a href=”http://www.miamiherald.com/newsalert/story/1155518.html” target=”_blank”>Ousted Honduran president steps into homeland
Ousted President Manuel Zelaya stepped across the border into his homeland Friday, vowing to reclaim his post a month after soldiers flew him into exile.
Zelaya’s supporters clashed with soldiers and police after the government ordered everyone off the streets along the 600-mile (1,000-kilometer) border with Nicaragua in a noon-to-dawn curfew.
Wearing his trademark white cowboy hat, Zelaya walked up to a sign reading “Welcome to Honduras” and smiled to cheering supporters at the remote mountain pass surrounded by banana trees.
He stopped a few steps into Honduran territory, however, saying he was negotiating with military officials to let him be reunited with his family in Honduras.
“I’ve spoken to the colonel and he told me I could not cross the border,” Zelaya said. “I told him I could cross.”
Zelaya said he was trying to get in touch with more senior military commanders.
Secretary of State Hillary Rodham Clinton called Zelaya’s trip “reckless.” International leaders have urged Zelaya not to return to Honduras out of fear it would lead to bloodshed, but Zelaya said he had no choice after U.S.-backed talks with the coup-installed government failed to reinstate him.
That government has insisted it will arrest Zelaya once he returns, ignoring threats of sanctions from nations worldwide if he is not reinstated.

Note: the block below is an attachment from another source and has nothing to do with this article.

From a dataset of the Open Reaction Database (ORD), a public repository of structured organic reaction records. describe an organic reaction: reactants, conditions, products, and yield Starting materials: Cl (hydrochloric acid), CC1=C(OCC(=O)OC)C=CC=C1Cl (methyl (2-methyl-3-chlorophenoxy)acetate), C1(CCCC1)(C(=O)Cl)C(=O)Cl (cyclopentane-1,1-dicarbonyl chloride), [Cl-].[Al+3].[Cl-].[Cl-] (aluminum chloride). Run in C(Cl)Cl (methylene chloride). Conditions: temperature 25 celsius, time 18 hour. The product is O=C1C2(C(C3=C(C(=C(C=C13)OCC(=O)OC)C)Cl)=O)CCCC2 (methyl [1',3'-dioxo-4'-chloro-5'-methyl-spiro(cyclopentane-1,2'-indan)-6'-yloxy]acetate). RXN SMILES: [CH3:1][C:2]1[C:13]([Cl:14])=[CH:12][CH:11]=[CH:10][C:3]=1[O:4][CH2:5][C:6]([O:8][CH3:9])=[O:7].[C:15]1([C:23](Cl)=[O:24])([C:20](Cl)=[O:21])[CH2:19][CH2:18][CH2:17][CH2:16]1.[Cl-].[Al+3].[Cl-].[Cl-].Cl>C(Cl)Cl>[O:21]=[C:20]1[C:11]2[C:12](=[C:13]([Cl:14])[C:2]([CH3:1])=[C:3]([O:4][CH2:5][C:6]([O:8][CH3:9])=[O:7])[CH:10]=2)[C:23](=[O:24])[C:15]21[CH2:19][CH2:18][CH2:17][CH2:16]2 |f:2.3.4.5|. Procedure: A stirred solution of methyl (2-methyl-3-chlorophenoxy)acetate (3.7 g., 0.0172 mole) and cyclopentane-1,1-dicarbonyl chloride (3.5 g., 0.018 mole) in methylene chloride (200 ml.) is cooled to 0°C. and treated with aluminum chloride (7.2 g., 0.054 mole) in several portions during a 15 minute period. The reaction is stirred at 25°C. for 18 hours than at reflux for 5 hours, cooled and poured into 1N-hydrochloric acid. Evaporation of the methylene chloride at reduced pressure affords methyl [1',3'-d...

Soldiers formed a human chain near the border crossing but made no immediate move to approach Zelaya as he stood speaking on a mobile phone.
Honduras’ deposed president headed toward his nation’s border Thursday to prepare a risky return home to reverse an ouster that is testing the vitality of democracy in Latin America.
The interim government that sent Manuel Zelaya into exile vows to arrest the president if he sets foot in Honduras. Zelaya said he would make a second attempt to return home Saturday, saying U.S.-backed attempts at mediation had broken down.
And who’s behind Zelaya’s move?
Accompanied Venezuelan Foreign Minister Nicolas Maduro, Zelaya drove a white jeep out of the Honduran Embassy in Nicaragua, heading toward the northern town of Isteli, where he said he would spend Friday preparing for his return. Honduran Embassy officials broke into applause and chants of “Long live Mel!” using his nickname.
Zelaya said he hoped soldiers at the border would stand down when they see him. He called on supporters to meet him at the border, although he has not yet said exactly where he plan to cross into Honduras.
Zelaya had previously rejected Arias’s 7-point proposal.
Prior posts on Zelaya here